General theme for 2012

Good day all,

Today, I shall post my view on the equity market for the year ahead. I was quite bullish last year, but sadly the STI decided otherwise and ended up down 17%. Nevermind that. My long-term analyses are just to give me a broad overview/forecast of what I see on charts presently, and what I am expecting to see. I do not trade or invest based on my long-term views as I prefer short-term trades where I can be more flexible in cutting losses or taking quick profits and such. I believe it is imperative for short-term traders to also zoom out of daily/intraday charts and take a good bird’s eye view of the market once in a while. So, what better time to do that than in the first several days of the beginning of the year?

In the chart below, you will see a weekly chart of the STI ranging from the middle of 2006 to where we are now. In general, 2009 was a fantastic year; 2010 was a testing one, though bulls who rode out the volatility won; and 2011 was a dissapointing one for those hoping for a continued rally (like me). Anyways, what is past remains history, which is what we see and use on the charts. Lately, I have been worried with a sign I am seeing on the charts at the moment. Before I get to that though, let us look at some fibonacci levels. I will take the high in 2007 and the low in 2009 as the 0% and 100% levels. In 2010, a support zone of 2650-2700 came out. After a strong rally in the second half of 2010, we never needed to look at 2650-2700 again. Fast forward to 2012, 2650 is the vital 50% retracement level based on the post-crash high of about 3300. So straightaway, we have two events on the chart telling us that where we are now – friday’s close of 2715 – is a very important support zone. Bring in the 200-week moving average – hovering at about 2700 presently – and we should establish this zone as very important.

Now, the reason why I am worried looking at the chart of the STI is that a large head and shoulders seems to be in the making. Where is the neckline of the potential head and shoulders? Approximately 2700.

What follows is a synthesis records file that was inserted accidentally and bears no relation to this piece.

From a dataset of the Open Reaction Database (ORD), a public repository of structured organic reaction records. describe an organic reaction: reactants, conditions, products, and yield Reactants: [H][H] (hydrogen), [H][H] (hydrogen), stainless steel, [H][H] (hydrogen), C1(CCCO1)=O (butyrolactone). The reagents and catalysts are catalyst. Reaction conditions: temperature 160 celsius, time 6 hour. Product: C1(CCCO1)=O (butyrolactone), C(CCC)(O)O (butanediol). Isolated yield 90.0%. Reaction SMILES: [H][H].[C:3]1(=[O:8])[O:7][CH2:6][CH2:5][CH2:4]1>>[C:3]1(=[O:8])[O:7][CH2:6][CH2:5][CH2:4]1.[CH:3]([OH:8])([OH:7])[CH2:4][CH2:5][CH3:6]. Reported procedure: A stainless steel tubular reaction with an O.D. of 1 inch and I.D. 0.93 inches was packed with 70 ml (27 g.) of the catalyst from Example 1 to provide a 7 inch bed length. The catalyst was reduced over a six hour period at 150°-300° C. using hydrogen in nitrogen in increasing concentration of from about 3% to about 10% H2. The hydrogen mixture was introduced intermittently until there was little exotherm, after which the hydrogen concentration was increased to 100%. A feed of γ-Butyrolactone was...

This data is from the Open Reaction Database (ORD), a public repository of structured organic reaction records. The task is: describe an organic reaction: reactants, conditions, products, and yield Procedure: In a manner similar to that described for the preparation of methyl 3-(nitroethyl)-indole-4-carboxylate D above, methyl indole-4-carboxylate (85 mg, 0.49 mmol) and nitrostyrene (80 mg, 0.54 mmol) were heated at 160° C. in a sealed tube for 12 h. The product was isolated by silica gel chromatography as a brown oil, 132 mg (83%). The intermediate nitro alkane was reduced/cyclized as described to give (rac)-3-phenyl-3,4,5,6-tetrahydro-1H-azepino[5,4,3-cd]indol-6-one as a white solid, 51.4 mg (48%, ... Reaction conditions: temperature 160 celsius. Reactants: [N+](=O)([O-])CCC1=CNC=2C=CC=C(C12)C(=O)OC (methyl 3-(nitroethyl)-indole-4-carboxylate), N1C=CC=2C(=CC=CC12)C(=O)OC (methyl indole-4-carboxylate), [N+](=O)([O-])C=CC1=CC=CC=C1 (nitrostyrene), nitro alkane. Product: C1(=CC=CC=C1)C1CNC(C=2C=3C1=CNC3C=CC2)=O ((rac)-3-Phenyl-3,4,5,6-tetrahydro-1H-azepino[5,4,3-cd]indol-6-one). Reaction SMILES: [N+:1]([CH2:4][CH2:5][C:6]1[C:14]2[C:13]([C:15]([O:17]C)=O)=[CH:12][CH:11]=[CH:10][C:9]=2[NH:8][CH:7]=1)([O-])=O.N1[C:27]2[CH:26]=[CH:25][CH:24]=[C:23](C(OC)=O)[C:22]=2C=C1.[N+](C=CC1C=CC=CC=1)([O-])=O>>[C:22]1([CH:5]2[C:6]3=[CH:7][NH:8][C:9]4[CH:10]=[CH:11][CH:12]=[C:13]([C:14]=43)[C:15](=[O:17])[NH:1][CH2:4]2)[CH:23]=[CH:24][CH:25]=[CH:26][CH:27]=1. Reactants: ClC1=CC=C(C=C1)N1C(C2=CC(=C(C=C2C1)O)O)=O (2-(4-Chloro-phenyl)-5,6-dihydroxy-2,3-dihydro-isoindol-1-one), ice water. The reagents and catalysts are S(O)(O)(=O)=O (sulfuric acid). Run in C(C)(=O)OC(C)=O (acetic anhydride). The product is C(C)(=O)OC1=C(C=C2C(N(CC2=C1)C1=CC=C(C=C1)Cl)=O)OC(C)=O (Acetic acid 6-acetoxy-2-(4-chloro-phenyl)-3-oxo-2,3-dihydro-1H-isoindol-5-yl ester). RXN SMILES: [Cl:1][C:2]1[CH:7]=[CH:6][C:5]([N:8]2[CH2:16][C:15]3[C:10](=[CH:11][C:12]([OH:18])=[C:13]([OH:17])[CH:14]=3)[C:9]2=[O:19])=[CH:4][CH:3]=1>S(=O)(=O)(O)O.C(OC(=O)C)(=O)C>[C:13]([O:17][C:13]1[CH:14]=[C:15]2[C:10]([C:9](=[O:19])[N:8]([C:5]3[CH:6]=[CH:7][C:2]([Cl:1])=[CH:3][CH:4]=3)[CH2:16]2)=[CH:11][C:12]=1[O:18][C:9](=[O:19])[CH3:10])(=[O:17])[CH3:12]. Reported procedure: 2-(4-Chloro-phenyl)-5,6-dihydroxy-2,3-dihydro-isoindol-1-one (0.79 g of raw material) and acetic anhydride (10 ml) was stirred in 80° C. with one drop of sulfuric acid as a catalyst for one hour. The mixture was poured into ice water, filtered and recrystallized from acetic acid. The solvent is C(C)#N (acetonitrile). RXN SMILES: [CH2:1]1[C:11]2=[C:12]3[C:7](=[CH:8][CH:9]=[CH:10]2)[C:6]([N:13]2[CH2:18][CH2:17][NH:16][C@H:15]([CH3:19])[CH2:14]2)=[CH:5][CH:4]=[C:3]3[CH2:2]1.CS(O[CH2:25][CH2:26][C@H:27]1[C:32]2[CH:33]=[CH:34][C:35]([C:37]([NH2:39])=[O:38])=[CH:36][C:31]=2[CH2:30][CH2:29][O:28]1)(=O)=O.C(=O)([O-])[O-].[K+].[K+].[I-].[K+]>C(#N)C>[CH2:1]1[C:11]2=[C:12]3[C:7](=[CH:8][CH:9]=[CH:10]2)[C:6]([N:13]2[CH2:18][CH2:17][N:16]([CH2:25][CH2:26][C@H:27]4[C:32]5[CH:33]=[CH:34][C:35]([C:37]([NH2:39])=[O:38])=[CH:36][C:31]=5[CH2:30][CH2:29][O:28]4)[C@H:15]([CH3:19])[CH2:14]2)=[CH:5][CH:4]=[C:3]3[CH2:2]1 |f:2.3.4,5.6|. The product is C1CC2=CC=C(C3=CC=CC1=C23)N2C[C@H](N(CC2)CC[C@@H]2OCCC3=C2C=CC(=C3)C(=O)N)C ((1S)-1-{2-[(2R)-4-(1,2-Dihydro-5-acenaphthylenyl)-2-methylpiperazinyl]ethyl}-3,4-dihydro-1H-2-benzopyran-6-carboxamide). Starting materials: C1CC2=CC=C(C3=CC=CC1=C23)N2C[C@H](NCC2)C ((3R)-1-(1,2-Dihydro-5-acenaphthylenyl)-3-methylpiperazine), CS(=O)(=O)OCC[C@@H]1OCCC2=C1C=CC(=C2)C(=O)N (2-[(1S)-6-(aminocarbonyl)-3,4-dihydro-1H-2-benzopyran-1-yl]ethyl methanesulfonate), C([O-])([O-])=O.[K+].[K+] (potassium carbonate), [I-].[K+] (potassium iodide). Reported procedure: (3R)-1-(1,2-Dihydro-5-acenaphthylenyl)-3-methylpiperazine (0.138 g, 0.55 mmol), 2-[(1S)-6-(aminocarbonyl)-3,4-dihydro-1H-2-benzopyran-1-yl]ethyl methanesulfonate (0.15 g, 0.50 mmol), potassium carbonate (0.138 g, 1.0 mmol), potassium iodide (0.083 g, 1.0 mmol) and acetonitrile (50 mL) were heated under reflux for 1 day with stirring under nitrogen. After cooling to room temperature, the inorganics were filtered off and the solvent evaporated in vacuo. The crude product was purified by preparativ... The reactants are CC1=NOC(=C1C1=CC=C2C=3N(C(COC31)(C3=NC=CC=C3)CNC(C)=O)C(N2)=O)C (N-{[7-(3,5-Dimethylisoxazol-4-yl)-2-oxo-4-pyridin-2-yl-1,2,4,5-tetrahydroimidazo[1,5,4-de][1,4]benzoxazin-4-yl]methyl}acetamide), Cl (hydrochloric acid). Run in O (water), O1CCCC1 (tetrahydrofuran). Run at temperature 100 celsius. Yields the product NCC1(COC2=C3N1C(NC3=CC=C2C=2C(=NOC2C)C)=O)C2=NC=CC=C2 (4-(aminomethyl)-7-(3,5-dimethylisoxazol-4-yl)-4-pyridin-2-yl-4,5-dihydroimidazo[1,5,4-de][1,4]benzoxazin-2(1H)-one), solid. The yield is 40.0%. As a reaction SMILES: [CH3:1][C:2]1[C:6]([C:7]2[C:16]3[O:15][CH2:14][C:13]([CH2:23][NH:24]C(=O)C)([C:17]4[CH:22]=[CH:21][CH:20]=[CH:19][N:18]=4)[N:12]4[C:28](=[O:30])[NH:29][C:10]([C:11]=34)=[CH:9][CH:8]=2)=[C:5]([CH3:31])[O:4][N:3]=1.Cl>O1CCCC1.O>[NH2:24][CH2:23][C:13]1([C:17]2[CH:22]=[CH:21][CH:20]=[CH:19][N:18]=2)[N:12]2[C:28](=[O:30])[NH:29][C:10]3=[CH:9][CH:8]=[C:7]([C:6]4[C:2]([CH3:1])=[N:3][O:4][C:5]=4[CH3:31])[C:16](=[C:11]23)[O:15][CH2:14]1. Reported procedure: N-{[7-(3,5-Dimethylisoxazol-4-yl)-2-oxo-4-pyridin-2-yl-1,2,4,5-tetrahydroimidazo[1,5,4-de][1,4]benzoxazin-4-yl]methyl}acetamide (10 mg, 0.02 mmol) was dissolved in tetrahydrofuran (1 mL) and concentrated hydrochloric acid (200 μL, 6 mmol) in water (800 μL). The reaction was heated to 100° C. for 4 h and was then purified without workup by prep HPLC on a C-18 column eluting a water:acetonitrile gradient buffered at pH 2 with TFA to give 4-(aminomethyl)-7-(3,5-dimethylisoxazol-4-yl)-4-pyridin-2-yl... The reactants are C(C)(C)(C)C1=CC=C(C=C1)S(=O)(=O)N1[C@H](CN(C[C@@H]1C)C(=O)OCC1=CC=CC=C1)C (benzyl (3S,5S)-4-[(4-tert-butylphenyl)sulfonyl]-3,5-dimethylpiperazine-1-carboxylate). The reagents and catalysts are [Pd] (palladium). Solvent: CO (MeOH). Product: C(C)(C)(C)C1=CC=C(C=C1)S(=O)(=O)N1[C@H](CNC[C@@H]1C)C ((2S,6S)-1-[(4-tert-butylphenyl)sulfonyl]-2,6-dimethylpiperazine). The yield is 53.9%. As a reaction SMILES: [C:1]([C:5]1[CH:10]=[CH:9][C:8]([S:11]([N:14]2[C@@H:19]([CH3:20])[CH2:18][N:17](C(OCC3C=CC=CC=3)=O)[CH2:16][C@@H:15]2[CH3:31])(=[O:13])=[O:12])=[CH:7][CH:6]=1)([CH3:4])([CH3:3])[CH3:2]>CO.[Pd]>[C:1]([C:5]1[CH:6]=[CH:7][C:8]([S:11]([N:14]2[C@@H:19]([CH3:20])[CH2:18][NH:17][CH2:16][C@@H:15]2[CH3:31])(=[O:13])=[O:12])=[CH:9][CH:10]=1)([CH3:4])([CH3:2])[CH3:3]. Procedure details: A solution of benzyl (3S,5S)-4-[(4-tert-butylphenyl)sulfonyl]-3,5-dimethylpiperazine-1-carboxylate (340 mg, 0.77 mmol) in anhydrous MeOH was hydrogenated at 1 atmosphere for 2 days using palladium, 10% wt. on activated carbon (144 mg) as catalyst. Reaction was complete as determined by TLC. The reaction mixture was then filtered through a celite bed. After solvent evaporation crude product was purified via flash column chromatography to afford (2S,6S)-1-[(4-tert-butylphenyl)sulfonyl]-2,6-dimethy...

I do not like purely speculating on patterns that are not fully formed – which means they should be confirmed with a breakout – but I will sound out the alarm and monitor a chart if I see something interesting; and here, we have a large head and shoulders. Based on basic technical theory, an upright head and shoulders should mean impending downside. But, my belief is that most, if not all, patterns can lead to both upside or downside. The trigger is to wait for the breakout. (Yes, there are failed breakouts here and there, but that is another story, and for me, I do not see it happening a significant number of times). However, most head and shoulders that are large in size – the potential one on the STI is at least 2 years old – usually signal downside. Basically, what we are actually seeing is price making a rounded top, and because of its massive size, it means a market has turned and something in the real world will trigger the collapse. Case in point: Look at the STI’s movement in 2007 and 2008. The market rallied hard coming from the multi-year bull run after the dot-com fiasco, made a top at 3800s, then dropped back down to 3000 for consolidation. What the big picture looks like is a rounded top. And such an event on the chart usually has the same psychology as an upright head and shoulders. So, once breakout is seen, we look for serious downside. Using hindsight, we can see this phenomenon unfolding from 2007 to 2009.

It does not just happen in the STI’s chart in 2008, take a look at the charts below. First, we have the S&P 500. Back in 2000-2001, the market rounded, fell below the 200-week MA and there was no turning back after that. The multi-year bull run ensued after a bottom emerged by June of 2003. Once again, the S&P 500 made another rounding top in 2007, and we all know what happened after that.

  

So, this is one tool I have learnt to use in finding mid- to long-term market reversals. So, now it seems like I am bearish on the STI for this year right? Well, the “catalyst” is the breakout. Will we see the STI break through the neckline convincingly and staying down? If we get that, then I have to say I will be on the side of those naysayers who keep harping on how we are starting to see the crack from a double-dip recession. I am hoping against all hope that that is not what we get. But if the charts tell me so, then I have no choice as a chartist but to look for some serious downside.

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